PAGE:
Last updated: May 19. 2014 8:05AM - 602 Views
by Buddy Dugan

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Our heavenly Father, this week we celebrate Mothers Day, a time to give thanks for those who through their pain gave us life, who nurtured us in so many ways, giving us our faith in you, loving us when we were at our worst, believing in us when we failed to believe in ourselves, and sometimes neglecting themselves to provide for us. We give homage to our mothers, for their love for us remains most true, above all others except yours. And we commend our mothers to your continual care, in this life and the next, through Jesus Christ our Lord. Amen.


On Wednesday, April 30th, The House Armed Services personnel subcommittee voted unanimously to leave intact the current military health care system, the housing allowance, and much of the Pentagon’s $1.4 billion in direct subsidies to the commissaries. I, for one, applaud this non partisan decision.

In 1961, when I joined the Marine Corps, we were promised free medical and dental care if we retired with twenty years of active duty. That was taken away. As a Marine Corps second lieutenant my base pay was $222 per month, subsistence (food) allowance was $45, and housing allowance was $85. The base commissary was located in a warehouse. Secretary of Defense Hagel said that the commissaries operate rent free and tax free. Does the Pentagon, the White House, the State Department, the Justice Department, or the IRS pay rent and taxes? Commissaries sell their products at cost plus a five percent surtax. The surtax goes for building new commissaries and upgrading existing commissaries. The customers, not the government, pay for the commissary buildings. Why would rent or taxes be levied on buildings that are already paid for by their customers? The baggers at the commissaries work for tips only. If the commissaries are receiving $1.4 billion in subsidies, where is it going? It is probably going for the salaries of cashiers, managers, butchers, and stockers. If we eliminate the subsidy, we eliminate the jobs.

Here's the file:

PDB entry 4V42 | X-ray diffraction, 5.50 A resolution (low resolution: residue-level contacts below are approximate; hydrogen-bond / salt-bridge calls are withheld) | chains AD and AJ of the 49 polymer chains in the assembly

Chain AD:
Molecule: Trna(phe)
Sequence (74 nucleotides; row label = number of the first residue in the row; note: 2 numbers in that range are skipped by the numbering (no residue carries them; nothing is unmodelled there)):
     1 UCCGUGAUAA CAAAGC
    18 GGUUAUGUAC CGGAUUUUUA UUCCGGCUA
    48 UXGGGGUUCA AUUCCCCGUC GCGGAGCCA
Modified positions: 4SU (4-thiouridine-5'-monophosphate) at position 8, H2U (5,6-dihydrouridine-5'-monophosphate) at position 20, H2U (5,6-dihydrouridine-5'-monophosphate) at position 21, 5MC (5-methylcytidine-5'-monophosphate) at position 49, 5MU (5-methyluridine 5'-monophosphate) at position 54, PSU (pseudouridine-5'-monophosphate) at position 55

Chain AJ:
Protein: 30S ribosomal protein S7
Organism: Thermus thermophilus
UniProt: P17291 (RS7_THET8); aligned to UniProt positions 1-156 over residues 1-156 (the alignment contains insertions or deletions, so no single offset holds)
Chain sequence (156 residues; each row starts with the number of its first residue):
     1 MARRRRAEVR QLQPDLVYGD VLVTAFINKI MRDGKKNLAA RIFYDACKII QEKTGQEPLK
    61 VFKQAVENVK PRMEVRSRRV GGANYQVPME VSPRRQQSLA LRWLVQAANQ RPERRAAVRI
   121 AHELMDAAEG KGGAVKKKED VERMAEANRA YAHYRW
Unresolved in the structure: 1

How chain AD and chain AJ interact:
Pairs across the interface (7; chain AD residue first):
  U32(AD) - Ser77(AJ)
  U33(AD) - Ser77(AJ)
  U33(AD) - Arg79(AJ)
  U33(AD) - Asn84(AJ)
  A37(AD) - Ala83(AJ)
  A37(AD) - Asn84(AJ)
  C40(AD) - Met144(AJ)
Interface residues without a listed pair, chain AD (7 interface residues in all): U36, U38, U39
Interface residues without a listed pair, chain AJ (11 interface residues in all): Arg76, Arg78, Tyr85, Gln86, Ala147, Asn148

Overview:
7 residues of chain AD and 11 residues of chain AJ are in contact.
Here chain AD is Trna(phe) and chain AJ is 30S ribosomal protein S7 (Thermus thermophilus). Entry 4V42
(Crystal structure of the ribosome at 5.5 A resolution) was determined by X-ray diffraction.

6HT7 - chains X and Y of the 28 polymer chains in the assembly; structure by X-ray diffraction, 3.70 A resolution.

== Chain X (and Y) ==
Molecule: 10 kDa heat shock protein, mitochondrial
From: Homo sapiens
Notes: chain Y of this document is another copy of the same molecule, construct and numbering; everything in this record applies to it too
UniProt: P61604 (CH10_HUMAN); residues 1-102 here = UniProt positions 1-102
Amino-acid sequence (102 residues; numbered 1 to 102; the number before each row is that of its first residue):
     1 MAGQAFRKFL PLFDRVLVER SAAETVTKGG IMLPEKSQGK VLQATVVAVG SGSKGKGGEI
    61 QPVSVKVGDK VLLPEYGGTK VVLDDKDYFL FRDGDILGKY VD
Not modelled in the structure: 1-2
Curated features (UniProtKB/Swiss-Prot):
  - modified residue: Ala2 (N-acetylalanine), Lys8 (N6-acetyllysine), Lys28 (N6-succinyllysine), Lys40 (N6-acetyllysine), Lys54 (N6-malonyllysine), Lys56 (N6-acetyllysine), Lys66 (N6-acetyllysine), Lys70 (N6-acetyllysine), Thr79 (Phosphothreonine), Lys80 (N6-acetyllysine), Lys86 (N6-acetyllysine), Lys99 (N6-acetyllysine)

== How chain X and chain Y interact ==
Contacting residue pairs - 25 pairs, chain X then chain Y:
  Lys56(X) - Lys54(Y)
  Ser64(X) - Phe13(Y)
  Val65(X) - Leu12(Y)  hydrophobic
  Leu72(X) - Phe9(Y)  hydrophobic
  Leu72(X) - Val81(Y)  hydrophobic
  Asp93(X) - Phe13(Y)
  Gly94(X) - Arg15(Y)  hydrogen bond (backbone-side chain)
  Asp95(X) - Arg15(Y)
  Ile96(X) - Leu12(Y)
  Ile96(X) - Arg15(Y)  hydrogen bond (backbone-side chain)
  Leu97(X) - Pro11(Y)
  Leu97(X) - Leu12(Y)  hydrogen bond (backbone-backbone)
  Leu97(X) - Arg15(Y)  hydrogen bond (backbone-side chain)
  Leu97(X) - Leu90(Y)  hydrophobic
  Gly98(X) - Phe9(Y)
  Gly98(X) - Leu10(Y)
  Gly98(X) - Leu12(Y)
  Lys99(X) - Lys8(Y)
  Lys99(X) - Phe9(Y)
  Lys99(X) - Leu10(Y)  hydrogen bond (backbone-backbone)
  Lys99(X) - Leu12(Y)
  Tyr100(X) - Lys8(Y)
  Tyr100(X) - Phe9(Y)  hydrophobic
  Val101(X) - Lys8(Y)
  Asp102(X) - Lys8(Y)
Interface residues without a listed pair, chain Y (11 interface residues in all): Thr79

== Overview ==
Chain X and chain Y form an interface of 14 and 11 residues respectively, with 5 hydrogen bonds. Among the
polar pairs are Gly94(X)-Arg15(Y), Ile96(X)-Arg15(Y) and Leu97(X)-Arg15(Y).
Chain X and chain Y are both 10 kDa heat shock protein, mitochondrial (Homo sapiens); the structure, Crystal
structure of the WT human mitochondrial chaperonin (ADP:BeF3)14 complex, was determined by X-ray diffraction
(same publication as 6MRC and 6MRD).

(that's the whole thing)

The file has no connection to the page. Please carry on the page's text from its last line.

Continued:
There are two sources of funding in the military, appropriated funds which are funds appropriated by congress and paid for by the tax payers. Then there are non-appropriated funds which are the funds paid by the customers. The money that goes into the collection plates at military chapels, the surtax of the commissaries, and the profits earned by base or post exchanges are examples of non-appropriated funds. The profits from exchanges go back into the military communities and are known as moral welfare funds. A state of the art dock was constructed at the Charleston Naval Base Marina, paid for by morale welfare funds. Shortly thereafter the base was closed by BRAC and the marina was given to the city of Charleston although Charleston Air Force Base had indicated that they would like to have it.

Every time we have an end to armed hostilities, the military is chopped. Following Desert Storm we had the Graham Rudman Act that decreased the size of our military by blocking promotions. With an “up or out” system, one was either promoted or eliminated. A great many knowledgeable mid-level NCOs and officers were lost, along with their expertise.

Many retired military personnel deliberately choose to live near a military facility so that they can have access to health care, exchanges, and commissaries. If retiree benefits are taken away, they may as well choose to live elsewhere. There is a great disparity between the income of one who wears a helmet in defense of his country and one who wears a helmet in the NFL. No one despairs at the incomes of football players. Yes, our nation has monetary problems and yes, we need to live within our means, but taking more money out of the pockets of our military when their pay is nowhere near the sacrifices they make or the risks that they take is not the solution.

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